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Malaysian politics has been in flux for some time. The old political order has frayed and decayed, and is perhaps already beyond redemption. What will take its place is as yet unclear, and so, for now, contradictions abound. To be sure, Malaysian politics has never been static, and the country’s capacity to achieve a new equilibrium cannot be underestimated. Francis Fukuyama has proffered the idea of “political order” being “a set of political institutions” which defines the state, manages the rule of law, and struggles with democratic accountability.[2]  This paper revisits the sets of political and economic ideas that sustained the political institutions in Malaysia’s previous eras, explores what caused the shift from one order to the next, and discusses what is to come in the 2020s. A new equilibrium will need to be found, encompassing key factors such as national identity, democratic efficacy and economic equity.


Political crises, demographic pressures, economic stresses, and geopolitical shifts have determined Malaysia’s previous turning points. From the onset, it is crucial to note the importance of agency and of political leadership in meeting challenges and shifting gears. Even when all the combined factors listed above are present, there is still no guarantee that change will happen. Change appears to need political leaders to guide the society at large to adapt—and reset. Of course, leaders can also be the cause of reversals and the catalyst for negative impacts.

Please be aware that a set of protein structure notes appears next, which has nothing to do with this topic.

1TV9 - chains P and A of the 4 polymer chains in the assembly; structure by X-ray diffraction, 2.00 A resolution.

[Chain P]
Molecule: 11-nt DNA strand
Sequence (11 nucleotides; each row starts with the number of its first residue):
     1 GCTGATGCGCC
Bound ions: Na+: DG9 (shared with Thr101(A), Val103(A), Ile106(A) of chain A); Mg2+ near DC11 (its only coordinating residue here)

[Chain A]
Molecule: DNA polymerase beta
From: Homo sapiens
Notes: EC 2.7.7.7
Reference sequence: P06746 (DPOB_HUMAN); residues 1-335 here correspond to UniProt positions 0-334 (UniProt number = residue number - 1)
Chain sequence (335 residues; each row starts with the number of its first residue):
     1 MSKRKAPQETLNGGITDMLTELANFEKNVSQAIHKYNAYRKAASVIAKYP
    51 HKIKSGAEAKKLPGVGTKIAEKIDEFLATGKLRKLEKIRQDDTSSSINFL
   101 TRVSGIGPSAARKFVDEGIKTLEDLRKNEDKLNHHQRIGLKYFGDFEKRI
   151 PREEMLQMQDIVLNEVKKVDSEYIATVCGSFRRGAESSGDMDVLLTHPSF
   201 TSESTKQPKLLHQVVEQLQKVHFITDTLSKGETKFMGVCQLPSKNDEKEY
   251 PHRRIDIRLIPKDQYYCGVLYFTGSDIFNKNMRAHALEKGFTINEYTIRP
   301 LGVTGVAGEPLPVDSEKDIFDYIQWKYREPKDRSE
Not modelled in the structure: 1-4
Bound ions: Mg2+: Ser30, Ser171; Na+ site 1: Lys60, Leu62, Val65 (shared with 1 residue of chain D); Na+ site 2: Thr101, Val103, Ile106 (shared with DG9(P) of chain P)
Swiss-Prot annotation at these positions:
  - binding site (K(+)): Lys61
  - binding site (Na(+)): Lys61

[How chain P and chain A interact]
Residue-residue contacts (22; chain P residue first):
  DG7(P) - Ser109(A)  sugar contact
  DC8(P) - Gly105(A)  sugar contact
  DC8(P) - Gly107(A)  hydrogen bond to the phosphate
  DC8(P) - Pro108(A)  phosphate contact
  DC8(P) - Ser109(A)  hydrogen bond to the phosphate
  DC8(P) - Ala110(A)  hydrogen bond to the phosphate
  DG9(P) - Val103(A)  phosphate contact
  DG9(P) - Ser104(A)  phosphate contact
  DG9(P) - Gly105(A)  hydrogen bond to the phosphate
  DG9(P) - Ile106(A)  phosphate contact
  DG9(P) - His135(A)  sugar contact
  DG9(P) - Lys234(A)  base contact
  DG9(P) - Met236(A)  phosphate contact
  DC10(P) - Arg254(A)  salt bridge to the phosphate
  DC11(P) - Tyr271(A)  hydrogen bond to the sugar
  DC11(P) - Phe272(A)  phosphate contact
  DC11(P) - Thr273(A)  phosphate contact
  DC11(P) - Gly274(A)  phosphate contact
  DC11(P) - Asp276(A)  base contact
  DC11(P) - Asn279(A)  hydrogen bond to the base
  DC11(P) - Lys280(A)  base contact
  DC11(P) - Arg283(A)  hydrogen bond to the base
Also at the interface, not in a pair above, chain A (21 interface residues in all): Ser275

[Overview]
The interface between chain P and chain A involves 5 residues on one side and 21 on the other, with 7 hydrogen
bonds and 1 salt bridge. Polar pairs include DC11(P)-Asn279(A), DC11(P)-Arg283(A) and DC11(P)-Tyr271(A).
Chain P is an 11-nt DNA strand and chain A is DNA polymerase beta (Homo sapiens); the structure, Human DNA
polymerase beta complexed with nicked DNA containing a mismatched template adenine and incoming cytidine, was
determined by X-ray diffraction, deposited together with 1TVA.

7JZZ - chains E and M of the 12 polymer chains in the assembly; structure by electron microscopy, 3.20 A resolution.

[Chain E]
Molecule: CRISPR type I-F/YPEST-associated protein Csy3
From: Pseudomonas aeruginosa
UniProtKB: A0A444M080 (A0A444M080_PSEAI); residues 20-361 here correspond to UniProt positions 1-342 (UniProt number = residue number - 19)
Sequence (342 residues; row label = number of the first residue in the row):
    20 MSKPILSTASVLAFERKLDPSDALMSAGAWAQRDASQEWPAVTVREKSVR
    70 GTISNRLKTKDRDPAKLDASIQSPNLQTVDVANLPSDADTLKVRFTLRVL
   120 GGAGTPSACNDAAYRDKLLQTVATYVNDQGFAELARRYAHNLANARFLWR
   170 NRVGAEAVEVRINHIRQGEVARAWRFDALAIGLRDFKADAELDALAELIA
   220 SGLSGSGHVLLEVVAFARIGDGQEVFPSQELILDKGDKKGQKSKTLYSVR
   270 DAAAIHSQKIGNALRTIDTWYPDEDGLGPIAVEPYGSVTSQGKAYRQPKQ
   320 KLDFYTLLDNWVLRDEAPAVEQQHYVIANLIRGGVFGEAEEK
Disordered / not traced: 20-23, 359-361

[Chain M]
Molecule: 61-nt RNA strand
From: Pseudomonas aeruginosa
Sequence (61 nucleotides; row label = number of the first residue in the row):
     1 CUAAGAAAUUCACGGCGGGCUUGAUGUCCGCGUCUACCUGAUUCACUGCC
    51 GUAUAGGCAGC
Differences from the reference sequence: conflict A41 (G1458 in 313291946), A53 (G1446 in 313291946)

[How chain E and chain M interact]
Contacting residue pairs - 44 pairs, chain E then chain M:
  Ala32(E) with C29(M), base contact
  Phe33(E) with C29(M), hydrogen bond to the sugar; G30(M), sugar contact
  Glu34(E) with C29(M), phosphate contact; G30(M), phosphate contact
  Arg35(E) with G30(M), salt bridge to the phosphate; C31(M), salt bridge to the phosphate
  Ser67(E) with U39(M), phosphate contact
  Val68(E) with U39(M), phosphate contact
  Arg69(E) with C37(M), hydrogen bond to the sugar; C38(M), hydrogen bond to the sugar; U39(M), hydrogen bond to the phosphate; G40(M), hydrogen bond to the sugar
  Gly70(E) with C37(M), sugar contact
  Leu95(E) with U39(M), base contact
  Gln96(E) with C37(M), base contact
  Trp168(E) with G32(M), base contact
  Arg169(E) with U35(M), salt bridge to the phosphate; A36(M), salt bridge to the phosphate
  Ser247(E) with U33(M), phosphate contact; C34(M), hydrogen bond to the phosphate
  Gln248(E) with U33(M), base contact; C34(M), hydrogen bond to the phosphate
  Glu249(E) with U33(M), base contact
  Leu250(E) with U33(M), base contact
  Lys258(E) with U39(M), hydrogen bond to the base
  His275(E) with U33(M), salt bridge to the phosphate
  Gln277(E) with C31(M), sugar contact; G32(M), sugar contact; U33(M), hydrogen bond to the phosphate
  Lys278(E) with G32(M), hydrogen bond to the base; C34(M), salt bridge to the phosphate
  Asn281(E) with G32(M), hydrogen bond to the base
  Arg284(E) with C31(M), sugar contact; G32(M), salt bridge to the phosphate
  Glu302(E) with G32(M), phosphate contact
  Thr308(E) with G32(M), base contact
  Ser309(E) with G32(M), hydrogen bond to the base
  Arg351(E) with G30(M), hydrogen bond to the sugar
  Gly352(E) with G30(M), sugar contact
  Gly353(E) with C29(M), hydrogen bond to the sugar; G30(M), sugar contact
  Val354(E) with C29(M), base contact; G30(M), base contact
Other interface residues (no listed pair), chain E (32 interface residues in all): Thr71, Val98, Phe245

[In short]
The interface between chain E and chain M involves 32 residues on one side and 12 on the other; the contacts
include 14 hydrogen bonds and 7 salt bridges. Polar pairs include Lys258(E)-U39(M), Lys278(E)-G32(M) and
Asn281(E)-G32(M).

There have been three major shifts in Malaysia’s history. Khoo Boo Teik has perceptively identified the two “political orders” of the past half century – within which economic policies and political platforms coalesced, namely the New Economic Policy (1971) and Vision 2020 (1991).[3]

Beyond that, and since 2005, Malaysia experienced the “Lost Years” during which the country in effect drifted without a working order.

Consequent to the May 1969 general election and the subsequent ethnic disturbances, the multiethnic Merdeka Compact gave way to the Malay-centric New Economic Policy (NEP) polity in 1971. And in 1991, the NEP order shifted to become a multiethnic Vision 2020-Bangsa Malaysia grand narrative. But by 2005, the UMNO-Barisan Nasional coalition had begun to move right politically and to modify its economic policy selectively, allowing a multiethnic opposition coalition to rise to prominence by occupying the middle ground on the ethno-political spectrum and espousing economic ideas that were moderately left-of-centre.[4] These shifts set the stage for an epic battle that eventually toppled UMNO in 2018. No new political order, however, has as yet emerged to take its place.